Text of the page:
Artificial Intelligence (AI) is the new hot topic. And, as it should be. With more and more companies implementing some form of AI to market, communicate, and generally interact with consumers the lines have become blurred. Is it a real person on the other end of that chatbox, or is it a computer-generated AI chatbot? 

So, if you interact or communicate with someone in California using chatbots, listen up. As of July 1, 2019, you are now subject to California’s new Autobot Law. (Cal. Bus. & Prof. Code § 17940, et seq. (SB 1001). Not surprisingly, California leads the way with the nation’s first autobot regulation. The new enactment specifically targets companies that use chatbots to communicate or interact with someone in California, and who knowingly set out to deceive consumers. 

With a few exceptions, the law makes it illegal:

“for any person to use a bot to communicate or interact with another person in California online with the intent to mislead the other person about its artificial identity for the purpose of knowingly deceiving the person about the content of the communication in order to incentivize a purchase or sale of goods or services in a commercial transaction or to influence a vote in an election.”

a. For purposes of this law, “Bot” is defined as an “automated online account where all or substantially all of the actions or posts of that account are not the result of a person.”

b. “Online” is defined as a chatbot “appearing on any public-facing Internet Web site, Web application, or digital application, including a social network or publication.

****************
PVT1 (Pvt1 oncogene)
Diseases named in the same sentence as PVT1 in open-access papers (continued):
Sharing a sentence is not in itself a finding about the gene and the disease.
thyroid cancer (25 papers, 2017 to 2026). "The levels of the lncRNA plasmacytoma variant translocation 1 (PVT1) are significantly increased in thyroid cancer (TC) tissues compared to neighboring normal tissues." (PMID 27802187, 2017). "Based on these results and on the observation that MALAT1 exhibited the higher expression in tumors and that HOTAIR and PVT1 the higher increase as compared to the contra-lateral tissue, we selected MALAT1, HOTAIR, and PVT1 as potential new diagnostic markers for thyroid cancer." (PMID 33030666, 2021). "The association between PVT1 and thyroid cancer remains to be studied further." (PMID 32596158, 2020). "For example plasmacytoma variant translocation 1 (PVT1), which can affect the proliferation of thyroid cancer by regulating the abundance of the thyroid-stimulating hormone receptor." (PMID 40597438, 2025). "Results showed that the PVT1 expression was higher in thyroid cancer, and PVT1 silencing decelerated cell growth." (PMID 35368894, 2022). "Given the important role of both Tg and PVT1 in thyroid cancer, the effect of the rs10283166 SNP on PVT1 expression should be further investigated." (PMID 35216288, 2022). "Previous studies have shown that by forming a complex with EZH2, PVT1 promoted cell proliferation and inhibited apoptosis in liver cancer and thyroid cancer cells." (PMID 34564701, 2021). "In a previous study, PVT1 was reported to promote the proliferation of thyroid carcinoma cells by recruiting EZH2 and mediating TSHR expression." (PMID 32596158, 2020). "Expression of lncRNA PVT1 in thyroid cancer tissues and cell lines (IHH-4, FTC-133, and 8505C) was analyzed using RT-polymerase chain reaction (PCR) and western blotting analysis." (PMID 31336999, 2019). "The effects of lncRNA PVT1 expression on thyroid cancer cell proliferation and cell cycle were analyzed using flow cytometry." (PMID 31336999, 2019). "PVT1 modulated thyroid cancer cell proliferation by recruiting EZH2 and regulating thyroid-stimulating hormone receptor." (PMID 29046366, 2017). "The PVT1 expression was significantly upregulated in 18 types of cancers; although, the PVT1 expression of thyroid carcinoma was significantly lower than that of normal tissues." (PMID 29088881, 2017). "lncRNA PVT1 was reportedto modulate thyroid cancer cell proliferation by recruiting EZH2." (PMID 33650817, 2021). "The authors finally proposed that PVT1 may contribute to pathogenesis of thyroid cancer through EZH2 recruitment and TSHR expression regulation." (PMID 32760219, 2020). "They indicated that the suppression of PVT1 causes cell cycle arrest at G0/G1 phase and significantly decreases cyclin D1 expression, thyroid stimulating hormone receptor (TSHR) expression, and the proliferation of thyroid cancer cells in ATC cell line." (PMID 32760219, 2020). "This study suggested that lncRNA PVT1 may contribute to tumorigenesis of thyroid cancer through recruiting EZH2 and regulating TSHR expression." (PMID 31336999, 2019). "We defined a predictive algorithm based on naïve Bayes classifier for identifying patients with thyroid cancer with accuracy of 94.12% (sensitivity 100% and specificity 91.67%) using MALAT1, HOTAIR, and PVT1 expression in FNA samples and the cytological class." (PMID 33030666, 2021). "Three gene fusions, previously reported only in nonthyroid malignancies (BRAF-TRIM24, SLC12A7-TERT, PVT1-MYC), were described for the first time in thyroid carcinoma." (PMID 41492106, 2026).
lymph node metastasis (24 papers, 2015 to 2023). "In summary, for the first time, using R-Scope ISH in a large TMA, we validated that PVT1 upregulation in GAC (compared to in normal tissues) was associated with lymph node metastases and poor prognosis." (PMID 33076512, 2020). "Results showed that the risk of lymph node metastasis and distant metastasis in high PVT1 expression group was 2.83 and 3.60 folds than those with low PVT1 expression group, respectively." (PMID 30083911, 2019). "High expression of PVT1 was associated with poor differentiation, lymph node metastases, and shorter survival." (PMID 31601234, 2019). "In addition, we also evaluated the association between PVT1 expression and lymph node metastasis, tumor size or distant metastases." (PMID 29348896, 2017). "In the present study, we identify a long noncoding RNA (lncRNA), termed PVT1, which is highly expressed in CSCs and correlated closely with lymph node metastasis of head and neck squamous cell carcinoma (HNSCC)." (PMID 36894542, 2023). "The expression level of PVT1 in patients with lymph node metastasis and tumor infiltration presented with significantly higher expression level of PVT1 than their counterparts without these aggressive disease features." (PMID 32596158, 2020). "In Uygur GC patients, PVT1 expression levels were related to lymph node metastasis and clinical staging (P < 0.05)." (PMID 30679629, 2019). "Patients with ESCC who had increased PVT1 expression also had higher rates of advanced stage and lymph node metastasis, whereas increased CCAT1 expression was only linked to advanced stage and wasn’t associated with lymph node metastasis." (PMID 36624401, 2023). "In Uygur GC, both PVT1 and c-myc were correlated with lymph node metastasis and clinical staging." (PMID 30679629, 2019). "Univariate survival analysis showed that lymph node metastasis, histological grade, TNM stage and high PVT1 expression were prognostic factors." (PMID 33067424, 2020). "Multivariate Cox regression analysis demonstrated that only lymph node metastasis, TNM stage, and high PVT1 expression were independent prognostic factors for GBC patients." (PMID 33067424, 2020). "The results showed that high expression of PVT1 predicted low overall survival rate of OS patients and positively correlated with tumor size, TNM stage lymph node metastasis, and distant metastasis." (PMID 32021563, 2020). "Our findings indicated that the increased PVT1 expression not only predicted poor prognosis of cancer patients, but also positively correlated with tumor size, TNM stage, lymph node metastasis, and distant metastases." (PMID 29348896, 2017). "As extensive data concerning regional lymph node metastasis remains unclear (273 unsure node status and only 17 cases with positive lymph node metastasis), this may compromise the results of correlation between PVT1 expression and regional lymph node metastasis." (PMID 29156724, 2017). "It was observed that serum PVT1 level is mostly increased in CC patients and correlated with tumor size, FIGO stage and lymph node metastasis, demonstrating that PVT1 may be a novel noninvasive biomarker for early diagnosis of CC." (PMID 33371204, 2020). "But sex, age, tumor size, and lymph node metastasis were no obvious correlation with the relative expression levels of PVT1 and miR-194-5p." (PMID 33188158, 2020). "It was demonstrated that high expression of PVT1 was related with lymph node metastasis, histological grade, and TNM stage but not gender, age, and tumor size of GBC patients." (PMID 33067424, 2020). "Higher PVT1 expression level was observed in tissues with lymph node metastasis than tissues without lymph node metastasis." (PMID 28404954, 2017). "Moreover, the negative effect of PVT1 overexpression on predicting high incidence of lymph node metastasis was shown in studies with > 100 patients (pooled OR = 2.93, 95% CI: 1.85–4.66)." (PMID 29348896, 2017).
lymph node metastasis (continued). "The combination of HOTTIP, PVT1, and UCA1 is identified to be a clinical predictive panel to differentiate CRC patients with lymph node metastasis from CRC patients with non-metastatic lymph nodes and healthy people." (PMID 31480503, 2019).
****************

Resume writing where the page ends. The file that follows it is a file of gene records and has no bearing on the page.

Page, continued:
c. An “Online platform” means any public-facing Internet Web site, Web application, or digital application, including a social network or publication, that has 10,000,000 or more unique monthly United States visitors or users for a majority of months during the preceding 12 months.”

d. The law further defines a “Person” as a natural person, corporation, limited liability company, partnership, joint venture, association, estate, trust, government, governmental subdivision or agency, or other legal entity or any combination thereof.

California takes the protection of its consumers seriously, (as I discussed in my post on the new California Consumer Protection Act). If you fall into this category, consider how you need to comply and what the penalties are for noncompliance.

Until next time, be on the alert for the legal ramifications when using artificial intelligence (AI).

Francine D. Ward

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Francine D. Ward
Attorney-At-Law, Author, Speaker

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